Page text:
- The Washington Times - Tuesday, February 20, 2001

The head of the District of Columbia fire department's arson unit stripped his investigators of their firearms and arrest powers for a week to set up "legal protocols" and "mitigate potential liabilities," fire officials said.

The investigators will get the weapons and authority back today, now that the review is finished, said department spokesman Alan Etter.

But some department officials, including members of the arson unit, said the order jeopardized investigative work.

The revocation had "a very negative impact on [members of] the arson investigation division being able to do their jobs professionally," one official told The Washington Times.

Ronnie Few, chief of the D.C. Fire and Emergency Medical Services Department, ordered Fire Marshal Adrian Thompson "to take the actions needed to mitigate potential liability," Mr. Etter said.

"The chief understood they [arson investigators] have been walking around for years with no legal protocols for carrying and using firearms," Mr. Etter said. "There was nothing legally authorizing them to do that. Essentially, it was a lawsuit waiting to happen."

A fire department official disputed Mr. Etter's account, saying "all this was worked out when they first got their powers" to carry weapons.

He added that granting arson investigators arrest powers and firearms is standard in most departments across the country.

Beyond that, fire department officials said, Chief Few's order hindered casework and put investigators at risk.

"Anytime our arson investigators cannot enforce their full powers in the regular course of the investigative work, that's a bad thing," the official said.

Being unarmed while tailing or interviewing suspects is risky, and in one recent case, the loss of powers might have let a suspect go, sources said.

After an arson in the 3000 block of 30th Street SE on Saturday, a witness at the scene pointed out the suspect to an arson investigator who had been stripped of his arrest authority and weapon, according to sources familiar with the incident.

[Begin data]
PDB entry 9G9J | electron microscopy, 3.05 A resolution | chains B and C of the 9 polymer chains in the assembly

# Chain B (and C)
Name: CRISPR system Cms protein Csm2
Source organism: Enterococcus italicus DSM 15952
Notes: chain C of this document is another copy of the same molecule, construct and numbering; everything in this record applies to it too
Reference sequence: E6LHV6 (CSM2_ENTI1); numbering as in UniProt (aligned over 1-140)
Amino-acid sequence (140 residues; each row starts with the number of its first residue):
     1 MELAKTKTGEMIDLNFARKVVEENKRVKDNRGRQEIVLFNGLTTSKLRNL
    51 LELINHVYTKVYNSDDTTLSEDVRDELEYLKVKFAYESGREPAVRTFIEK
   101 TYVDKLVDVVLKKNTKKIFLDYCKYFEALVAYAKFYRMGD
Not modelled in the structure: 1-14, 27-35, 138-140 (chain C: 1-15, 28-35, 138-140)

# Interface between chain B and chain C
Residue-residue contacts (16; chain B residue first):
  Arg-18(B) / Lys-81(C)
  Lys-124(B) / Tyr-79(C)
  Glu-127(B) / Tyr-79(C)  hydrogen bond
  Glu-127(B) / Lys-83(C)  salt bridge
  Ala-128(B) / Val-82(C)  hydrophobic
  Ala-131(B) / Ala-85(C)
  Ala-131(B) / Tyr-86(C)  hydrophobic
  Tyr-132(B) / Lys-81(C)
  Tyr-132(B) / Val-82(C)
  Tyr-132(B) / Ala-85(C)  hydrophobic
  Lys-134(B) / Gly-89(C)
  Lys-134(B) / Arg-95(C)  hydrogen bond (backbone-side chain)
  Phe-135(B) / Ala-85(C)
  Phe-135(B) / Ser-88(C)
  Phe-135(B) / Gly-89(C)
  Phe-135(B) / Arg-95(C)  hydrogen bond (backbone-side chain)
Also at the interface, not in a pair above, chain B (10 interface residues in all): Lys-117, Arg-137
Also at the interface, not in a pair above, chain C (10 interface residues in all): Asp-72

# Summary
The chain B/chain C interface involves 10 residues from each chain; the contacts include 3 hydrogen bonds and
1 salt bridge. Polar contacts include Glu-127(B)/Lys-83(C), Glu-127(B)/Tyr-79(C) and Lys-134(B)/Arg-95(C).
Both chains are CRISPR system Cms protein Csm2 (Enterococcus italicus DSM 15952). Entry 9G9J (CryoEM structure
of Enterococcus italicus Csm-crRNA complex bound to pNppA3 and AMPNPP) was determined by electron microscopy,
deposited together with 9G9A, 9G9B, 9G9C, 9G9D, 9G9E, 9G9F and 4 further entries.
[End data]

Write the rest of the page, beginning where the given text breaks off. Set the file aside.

"The investigator was powerless," a source said. "The suspect was right there on the scene, and he had to say, 'sorry, call the police.' "

Mr. Etter, who was aware of the incident, said proper protocol was to call police, or the investigator could have made a citizen's arrest.

"That's what the steps are supposed to be," he said. "You have someone you want to arrest, you call the police."

Members of the fire investigation division have had arrest powers for at least 20 years, and six investigators, including Fire Marshal Thompson, have carried firearms for about three years.

Those officials went through six months of training on firearms use, arrest techniques and other topics at the Metropolitan Police Department's training academy.

Marshal Thompson's decision irked members of the arson investigation unit, who issued an anonymously written statement yesterday saying they had voted "no confidence in the Office of the Fire Marshal."

"The fire marshal had made and continues to make irrational decisions that have proven to be impractical, ineffective and detrimental to the safety and well-being of members of this unit and the citizens" of the District, the statement said.

The order and fire marshal's action "reflect a level of incompetence that have reversed most, if not all, of the progress made by the [unit] in the last three years," the statement continued.

"These decisions have not only affected the safety of our communities; they have been financially wasteful to the department and the city."

Marshal Thompson through Mr. Etter, the department spokesman yesterday declined to respond to the statement because it was anonymous.

Chief Few's mandatory review one of the first in his "top-down revamping" of the department likely was the start of "a bonehead scheme" that could further derail rank-and-file support for the chief, one official said.

Some firefighters already were grumbling that Chief Few passed over local veterans and instead promoted a former colleague from Georgia, Gary Garland, to acting assistant chief of services.

Mr. Etter defended the chief's order, saying it was part of the overhauling of a troubled agency that would ruffle some feathers but improve the department.

"Chief Few has identified some areas which can be strengthened," Mr. Etter said. "He has given [Marshal] Thompson the authority and the responsibility of making those changes as best he can. [Marshal] Thompson is making the moves he thinks are necessary."

Some members of the arson unit will be transferred within the next week, Mr. Etter said.

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